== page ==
Tuesday, 6 August 2013

Big Thanks to the Northumberland Wildlife Trust Volunteers

Last Thursday volunteers from the Northumberland Wildlife Trust came to Big Waters and did a great job strimming the scrapes, paths and rides.  Big thanks to them as they give their time freely helping tidy and clean up places that they sometimes never visit.

Whilst this was going Alan J, Graeme B and myself were clearing the forest in front of the First Hide and tidying up the hide itself (I was in charge of the odd bit of painting, as they only let me use soft ended items usually).  As usual a blazing hot day had been picked so it was pretty hard work.  Alan sent me off to do some Willow extraction with a pair of croppers (ooooh, pointy things at last) which took a fair bit as i hadn't realised how tall the reeds are as in some places they were nearly twice my towering height.  When we eventually cleared the space in front of the hide Alan and Graeme went out to clear/tidy up the island.  We eventually finished about 3ish as it was just too hot to do any more and I was knackered a bit tired.

A couple of pictures from the day but not of me as I am still awaiting photos 
which the other two took.

Graeme starting to clear the Island

Alan holding up the tree in case it fell down

I found half a photo of me (it is uncropped unlike the willows I'm disposing of)

If you want to see how we got on come on down to Big Waters and have a look and if you see anything just drop a line or two in the book, even if someone has already written in it that day, and then we can keep a track of the ins and outs of some of the feathered visitors.
I came back at 19.00 to see if anything had dropped in and Alan had beaten me to it.  The first bird we saw on the newly cleared scrape was of course yet another Water Rail

Then as dusk drew in the Corvid roost was moving nervously about and eventually settled in the wood next to the Car Park

Heading back to the Car Park we saw a couple of Noctule Bats flying high over the pond then a couple of Pipistrelles also were seen.   Next morning back again and the first bird again seen was a Water Rail (its like buses with them, none seen for months then loads come along together).  Once again a couple of Reed Warblers were showing quite well.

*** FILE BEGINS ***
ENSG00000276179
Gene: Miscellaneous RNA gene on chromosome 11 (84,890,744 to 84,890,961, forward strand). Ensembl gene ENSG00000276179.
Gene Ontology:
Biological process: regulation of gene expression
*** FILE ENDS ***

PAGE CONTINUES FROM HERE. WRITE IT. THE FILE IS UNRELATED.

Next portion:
I then popped down to Howdon Wetlands and after topping up the feeders courtesy of Colin B and filling up the Fatballs feeder I must have not kept my head down enough as the 23 Curlews which were in the wetland in front of the hide took to the air. 

There were several young Tufted around each in a separate part of the reserve practising their diving and as I was leaving the female adult took to the air by itself and flew East.

By the time I got back to the Feeding area there were several birds around including at least half a dozen Greenfinches, Dunnock, Chaffinch, Robin, Blackbirds, a Song Thrush, the Kestrel hovering very close (hopefully it might get a couple of the rats which seem to still be around) and a couple of delightful Wrens singing away behind the trees.

Well I crammed a bit in there as when I got home I found Carole had a "slight" accident and had cut her foot and badly bruised it but being of the harder species she wouldn't go to the doctors and let "Nurse John" try to repair it!!!!  I stayed in Saturday (first time I haven't been birding on a day off for ?) then on Sunday she ordered me to go on a planned day out at Teeside with Sedgiedunemin with the Natural History Society, but I think that is enough blogging for a couple of days.  My next blog, which I will do when I have finished working, shopping, cooking, nursing, keeping my garden feeding station going (thank god she won't teach me to use the washing machine after my last disaster) and general house dirtying cleaning will be a video I took whilst on Thursday whilst clearing the front of the hide.  
"Beware Mr Johnston"
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